Left Out in the Freezing Sun, We Lost Our Seasons

Growing up in the Midwest, there were absolute seasons.  When the calendar flipped from Summer to Autumn, the weather and temperatures would change accordingly.  You knew you had a good couple of good months of cool, calm, “football weather” before the Winter doldrums would come knocking on your door with wind, sleet, snow and ice and what felt like an eternal darkness.

Today, it appears global warming has changed our seasonal expectations, and that is a comprehensively sad fact. My FedEx guy, sweating in the humid heat of the Autumn one day and freezing in the wintry Autumn wind the next, said it best: “We’ve lost our seasons.”

Continue reading → Left Out in the Freezing Sun, We Lost Our Seasons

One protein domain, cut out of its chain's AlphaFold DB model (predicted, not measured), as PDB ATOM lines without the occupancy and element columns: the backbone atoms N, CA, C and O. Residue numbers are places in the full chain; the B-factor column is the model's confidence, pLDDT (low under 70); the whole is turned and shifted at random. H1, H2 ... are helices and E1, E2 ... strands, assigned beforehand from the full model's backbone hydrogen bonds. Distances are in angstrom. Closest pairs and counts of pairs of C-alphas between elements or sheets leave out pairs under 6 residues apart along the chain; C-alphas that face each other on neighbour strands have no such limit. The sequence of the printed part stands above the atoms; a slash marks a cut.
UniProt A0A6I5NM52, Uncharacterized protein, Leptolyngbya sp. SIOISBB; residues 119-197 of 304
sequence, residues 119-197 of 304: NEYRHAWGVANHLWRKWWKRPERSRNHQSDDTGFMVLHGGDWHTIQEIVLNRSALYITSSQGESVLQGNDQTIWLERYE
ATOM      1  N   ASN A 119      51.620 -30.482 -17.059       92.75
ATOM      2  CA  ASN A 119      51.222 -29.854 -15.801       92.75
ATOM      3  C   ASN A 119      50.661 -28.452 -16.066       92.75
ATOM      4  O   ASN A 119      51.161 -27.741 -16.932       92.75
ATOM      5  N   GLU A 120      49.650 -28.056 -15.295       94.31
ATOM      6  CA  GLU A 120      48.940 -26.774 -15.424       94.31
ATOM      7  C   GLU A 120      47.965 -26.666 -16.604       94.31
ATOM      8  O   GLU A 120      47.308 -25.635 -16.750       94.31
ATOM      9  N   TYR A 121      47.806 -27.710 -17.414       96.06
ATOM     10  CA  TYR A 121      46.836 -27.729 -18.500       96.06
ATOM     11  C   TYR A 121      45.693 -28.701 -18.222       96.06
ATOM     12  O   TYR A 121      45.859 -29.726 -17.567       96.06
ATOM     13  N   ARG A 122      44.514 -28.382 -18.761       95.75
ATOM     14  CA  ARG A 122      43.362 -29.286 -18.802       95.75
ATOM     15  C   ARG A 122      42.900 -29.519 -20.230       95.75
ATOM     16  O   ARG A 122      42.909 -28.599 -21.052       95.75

Fort Hancock Six Months After Sandy

Today, as I casually pondered what I would do with my day off, I had a jolting moment that I’m sure many people in the tri-state area have experienced. I thought to myself that maybe I would head over to my beach, particularly its recreation areas– and then was struck with the memory that I couldn’t.

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Venezuela in Different Perspectives

by María L. Trigos-Gilbert

In my last visit to Venezuela, I had a foreign sensation as if I hadn’t been there before. It seemed as if I were visiting a total unfamiliar country. People and things looked different. The Venezuelan style appeared to be fighting for a mere survival. Visible citizens tended to battle against an invisible chaos, one confusion after another. We could say that those confusions have been politically, economically and the latest, nature’s course. We call it a natural disaster. The last disaster came upon them like an invisible snap on the face. It rained a lot. Venezuela got in a week one year’s rain. That’s how Venezuela ended the 20th century, a little bit more bewildered than ever before.

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